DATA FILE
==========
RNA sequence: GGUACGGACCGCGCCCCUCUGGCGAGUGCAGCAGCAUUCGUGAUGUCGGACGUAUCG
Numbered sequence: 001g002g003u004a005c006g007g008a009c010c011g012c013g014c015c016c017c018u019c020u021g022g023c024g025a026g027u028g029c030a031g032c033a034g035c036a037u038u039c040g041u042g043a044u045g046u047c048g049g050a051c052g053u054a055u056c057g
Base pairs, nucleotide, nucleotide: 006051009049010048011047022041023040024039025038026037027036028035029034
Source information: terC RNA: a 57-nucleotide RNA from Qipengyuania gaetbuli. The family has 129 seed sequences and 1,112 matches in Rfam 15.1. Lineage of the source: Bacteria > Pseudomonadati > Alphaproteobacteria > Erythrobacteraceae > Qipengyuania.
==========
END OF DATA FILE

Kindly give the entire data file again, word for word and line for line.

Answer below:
RNA sequence: GGUACGGACCGCGCCCCUCUGGCGAGUGCAGCAGCAUUCGUGAUGUCGGACGUAUCG
Numbered sequence: 001g002g003u004a005c006g007g008a009c010c011g012c013g014c015c016c017c018u019c020u021g022g023c024g025a026g027u028g029c030a031g032c033a034g035c036a037u038u039c040g041u042g043a044u045g046u047c048g049g050a051c052g053u054a055u056c057g
Base pairs, nucleotide, nucleotide: 006051009049010048011047022041023040024039025038026037027036028035029034
Source information: terC RNA: a 57-nucleotide RNA from Qipengyuania gaetbuli. The family has 129 seed sequences and 1,112 matches in Rfam 15.1. Lineage of the source: Bacteria > Pseudomonadati > Alphaproteobacteria > Erythrobacteraceae > Qipengyuania.